Perhaps the most difficult challenge in life is managing personal insecurities. also known as your inner-critic. We all have them, yet few people are brave enough to admit they do. Many of us don’t even acknowledge them because sensing inadequacy in oneself can, at times, be too painful to cope with. Through consistent negative self-talk and self-sabotaging behavior, we induce recurrent self-fulfilling prophecies that reinforce distorted beliefs about ourselves.
It’s amazing how we go from young children, essentially free of insecurities, to adults who second guess everything except ideas that confirm (or seemingly confirm) deeply held toxic thoughts about ourselves. This happens because we let other people’s uninformed opinions (aka assumptions) about us become our understanding of ourselves. And because those assumptions are so inaccurate but yet influential, our thoughts are often incongruent with our intrinsic belief system about who we are, which is why our inner-critic is so hurtful. Do you really believe you would care about being a loser or a screw-up if you truly believed deep down you were worthless? Absolutely not! You’ve been fed these negative ideas for so long by yourself and others that it’s hard to actually see yourself outside of the context of these distorted beliefs. I talk about this concept in more detail in Combating Anxiety and Depression with self-compassion.
When you were a child, your self-image was a blank slate. For most of us, over time, the feedback we got from our parents, friends, classmates, and others, as well as various circumstances, began to contaminate that blank slate, shaping the way we see ourselves. Therefore, if most of the early feedback in your life was negative, i.e., people telling you you’re too fat, too dumb, too ugly, etc., you begin to see yourself through the eyes of your detractors. Usually, the same could be true, vice visa. People who receive positive feedback during their impressionable years tend to engage in positive self-talk more than self-criticism.
Why Is self-criticism so hard to stop?
It’s challenging to silence our inner critic because it’s often our harshest critic, mainly because it knows exactly what critiques will hurt the most. Our inner critic makes up more of ourselves than any other part of us. The inner critic is the basis of most of our decisions or general thoughts. The inner critic is what tells you not to speak your mind when you have ideas at work. The inner critic tells you not to wear those clothes you like; it also makes you “play it safe” and not follow your dreams. The inner-critic is that nagging voice that tells you you’re not good enough. It makes you question any inkling that you’re not a worthless sap, destined to be yellow starburst in an unusual pack of Pinks. Your inner-critic is a ruthless bully. And there is no way to silence it unless you confront it.
This is a metaphor that explains that you should always be someone’s top choice. Not someone they settle for or an afterthought.
Confronting your inner critic requires a lot of reflection. Because the inner-critic’s is deeply rooted in early life experiences, it’s not always obvious where the inner critic gets its ammunition. We must fully analyze the way we think and how we talk to ourselves to be in a position to eliminate that dreadful inner-critc.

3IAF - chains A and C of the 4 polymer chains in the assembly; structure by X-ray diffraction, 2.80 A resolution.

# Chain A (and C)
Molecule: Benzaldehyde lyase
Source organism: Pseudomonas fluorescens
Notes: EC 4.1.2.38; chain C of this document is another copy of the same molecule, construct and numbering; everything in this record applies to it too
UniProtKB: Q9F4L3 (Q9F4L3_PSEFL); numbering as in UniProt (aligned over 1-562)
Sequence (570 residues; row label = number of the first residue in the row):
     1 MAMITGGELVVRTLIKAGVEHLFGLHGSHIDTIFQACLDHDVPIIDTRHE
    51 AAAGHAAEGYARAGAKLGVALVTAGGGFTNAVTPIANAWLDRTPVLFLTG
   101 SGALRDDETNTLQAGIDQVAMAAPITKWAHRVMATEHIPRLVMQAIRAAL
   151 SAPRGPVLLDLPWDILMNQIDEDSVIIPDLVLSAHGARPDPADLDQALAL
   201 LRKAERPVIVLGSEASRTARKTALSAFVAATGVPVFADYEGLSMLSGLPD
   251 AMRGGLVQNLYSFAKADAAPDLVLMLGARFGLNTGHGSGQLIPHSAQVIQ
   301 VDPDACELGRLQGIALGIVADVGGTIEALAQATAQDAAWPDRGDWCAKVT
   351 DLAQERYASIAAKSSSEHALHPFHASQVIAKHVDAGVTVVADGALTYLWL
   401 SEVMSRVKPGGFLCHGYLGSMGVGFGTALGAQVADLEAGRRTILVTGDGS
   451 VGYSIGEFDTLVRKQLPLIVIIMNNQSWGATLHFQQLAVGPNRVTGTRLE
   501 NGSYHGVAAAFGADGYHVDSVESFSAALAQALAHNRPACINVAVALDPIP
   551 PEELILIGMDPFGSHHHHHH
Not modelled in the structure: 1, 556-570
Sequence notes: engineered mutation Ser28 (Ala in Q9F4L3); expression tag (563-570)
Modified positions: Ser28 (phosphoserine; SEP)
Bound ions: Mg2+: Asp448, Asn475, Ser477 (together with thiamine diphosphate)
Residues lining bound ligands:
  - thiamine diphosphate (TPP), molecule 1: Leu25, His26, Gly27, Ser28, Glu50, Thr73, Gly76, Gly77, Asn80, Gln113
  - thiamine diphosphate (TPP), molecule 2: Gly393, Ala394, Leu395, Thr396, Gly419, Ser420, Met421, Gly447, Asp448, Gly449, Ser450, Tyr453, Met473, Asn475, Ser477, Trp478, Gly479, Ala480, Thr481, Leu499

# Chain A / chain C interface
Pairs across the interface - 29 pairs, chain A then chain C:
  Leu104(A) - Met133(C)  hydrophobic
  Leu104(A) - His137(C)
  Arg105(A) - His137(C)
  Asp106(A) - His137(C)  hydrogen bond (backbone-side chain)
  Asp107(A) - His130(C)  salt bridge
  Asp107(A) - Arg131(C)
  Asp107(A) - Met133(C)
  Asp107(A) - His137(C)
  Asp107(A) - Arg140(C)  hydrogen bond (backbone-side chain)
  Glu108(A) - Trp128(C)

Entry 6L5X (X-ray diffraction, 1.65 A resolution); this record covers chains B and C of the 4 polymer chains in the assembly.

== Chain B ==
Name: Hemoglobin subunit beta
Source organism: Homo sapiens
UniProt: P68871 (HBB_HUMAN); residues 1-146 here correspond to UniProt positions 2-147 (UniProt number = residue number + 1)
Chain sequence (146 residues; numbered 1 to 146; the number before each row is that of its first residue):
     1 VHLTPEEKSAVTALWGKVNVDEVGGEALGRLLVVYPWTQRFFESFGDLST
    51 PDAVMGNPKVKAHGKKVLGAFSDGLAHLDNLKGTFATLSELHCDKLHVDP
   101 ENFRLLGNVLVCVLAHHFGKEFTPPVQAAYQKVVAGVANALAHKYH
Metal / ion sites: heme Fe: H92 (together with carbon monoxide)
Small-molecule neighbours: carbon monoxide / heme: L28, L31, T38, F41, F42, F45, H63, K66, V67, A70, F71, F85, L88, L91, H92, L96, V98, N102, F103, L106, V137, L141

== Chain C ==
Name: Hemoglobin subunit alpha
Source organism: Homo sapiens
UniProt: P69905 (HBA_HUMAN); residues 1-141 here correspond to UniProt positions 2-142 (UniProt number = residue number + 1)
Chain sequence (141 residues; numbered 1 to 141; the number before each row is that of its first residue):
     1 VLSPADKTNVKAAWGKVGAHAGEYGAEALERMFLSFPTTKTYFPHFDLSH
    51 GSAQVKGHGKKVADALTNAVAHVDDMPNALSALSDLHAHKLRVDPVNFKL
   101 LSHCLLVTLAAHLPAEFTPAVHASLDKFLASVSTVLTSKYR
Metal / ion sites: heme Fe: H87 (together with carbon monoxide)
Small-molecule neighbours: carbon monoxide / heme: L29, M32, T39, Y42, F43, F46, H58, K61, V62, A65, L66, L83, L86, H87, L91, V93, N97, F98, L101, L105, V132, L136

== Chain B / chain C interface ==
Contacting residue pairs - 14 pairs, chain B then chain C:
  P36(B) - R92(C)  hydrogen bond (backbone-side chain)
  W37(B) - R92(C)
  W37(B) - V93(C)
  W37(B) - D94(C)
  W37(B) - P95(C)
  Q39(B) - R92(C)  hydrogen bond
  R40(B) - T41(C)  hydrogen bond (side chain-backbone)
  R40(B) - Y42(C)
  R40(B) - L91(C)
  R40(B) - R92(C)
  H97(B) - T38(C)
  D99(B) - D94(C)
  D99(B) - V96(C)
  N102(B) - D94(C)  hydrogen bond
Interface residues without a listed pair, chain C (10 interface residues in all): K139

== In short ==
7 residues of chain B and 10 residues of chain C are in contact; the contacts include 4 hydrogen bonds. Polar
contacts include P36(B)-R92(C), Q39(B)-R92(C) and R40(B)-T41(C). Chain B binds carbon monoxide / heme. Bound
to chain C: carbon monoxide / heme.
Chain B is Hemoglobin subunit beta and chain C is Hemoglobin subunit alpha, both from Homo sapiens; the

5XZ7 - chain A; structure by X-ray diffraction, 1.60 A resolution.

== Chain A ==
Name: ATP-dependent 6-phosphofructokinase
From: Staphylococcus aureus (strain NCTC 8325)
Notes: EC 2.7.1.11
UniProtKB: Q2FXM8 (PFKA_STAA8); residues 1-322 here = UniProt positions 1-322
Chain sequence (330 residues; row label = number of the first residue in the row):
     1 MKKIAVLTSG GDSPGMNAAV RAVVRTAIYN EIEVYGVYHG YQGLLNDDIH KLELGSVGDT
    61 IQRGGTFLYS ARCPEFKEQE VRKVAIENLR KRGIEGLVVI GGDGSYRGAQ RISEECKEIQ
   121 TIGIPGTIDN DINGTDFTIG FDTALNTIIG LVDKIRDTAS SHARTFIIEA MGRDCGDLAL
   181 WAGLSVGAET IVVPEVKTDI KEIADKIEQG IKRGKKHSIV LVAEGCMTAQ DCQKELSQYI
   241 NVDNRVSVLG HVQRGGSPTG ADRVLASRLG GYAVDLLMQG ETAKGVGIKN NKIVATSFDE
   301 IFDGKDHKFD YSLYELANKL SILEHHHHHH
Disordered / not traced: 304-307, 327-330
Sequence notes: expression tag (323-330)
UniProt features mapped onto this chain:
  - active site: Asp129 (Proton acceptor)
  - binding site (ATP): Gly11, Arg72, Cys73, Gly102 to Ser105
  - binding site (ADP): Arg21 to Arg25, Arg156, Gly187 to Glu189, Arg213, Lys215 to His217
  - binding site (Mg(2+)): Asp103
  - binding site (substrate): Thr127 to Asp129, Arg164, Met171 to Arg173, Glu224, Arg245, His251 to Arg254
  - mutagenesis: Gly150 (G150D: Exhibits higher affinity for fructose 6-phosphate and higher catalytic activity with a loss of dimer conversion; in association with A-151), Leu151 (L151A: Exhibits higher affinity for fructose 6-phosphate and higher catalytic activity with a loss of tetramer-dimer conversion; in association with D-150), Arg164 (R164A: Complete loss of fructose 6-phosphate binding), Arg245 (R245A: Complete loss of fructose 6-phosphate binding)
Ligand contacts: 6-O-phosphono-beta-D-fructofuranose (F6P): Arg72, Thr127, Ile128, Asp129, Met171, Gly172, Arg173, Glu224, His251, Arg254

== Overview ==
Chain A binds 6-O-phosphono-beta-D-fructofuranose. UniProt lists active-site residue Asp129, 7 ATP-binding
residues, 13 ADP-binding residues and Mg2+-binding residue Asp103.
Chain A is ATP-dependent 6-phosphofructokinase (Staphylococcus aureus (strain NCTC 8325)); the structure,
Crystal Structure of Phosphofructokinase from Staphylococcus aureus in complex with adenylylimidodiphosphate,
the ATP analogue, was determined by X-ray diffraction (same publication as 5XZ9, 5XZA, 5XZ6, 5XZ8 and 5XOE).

Often the most hurtful things we think about ourselves are rooted in trauma. Most people define trauma as a dangerous or life-threatening event, which surely fits the bill to be recognized as trauma. But most of us never have a near-death experience, a chronic illness, or an encounter with a natural disaster, so we mistakenly believe that trauma is not a part of our lives. The truth is, we all experience trauma, just to varying degrees. In other words, like beauty, trauma is in the eye of the beholder.
For some, trauma is witnessing death, rape, or some other violent incident. Trauma for others might be ordinary experiences like childhood bullying, poverty, overly critical parents, termination from employment, being cheated on, or even something as slight as failing a college course.
Regardless of what the source of your trauma is, it behooves you to address it. The more you ignore your trauma, the more it amplifies the voice of your self-critic. The louder the voice of your inner-critic, the more influence it has over your life.
There’s a saying in fitness: “We are what we eat,” meaning our physical health is a culmination of the things we put in our body. If we want to be healthy, we must nourish our bodies with healthy foods and abandon toxins like junk food, drugs, and alcohol. Well, the same can be said about mental health: we are what we think. And if you want to be mentally fit, you can’t continue to feed yourself poisonous thoughts. Nourish your mind with healthy, realistic thinking patterns.
Even the most self-assured people at times can be critical of themselves. Personally, I believe self-criticism is a part of being human. And humans are imperfect. We can never completely rid ourselves of self-criticism. Because it’s virtually impossible to fully eliminate your inner-critic, the goal is to silence it enough so you can hear the rational part of you speaking life into your endeavors.
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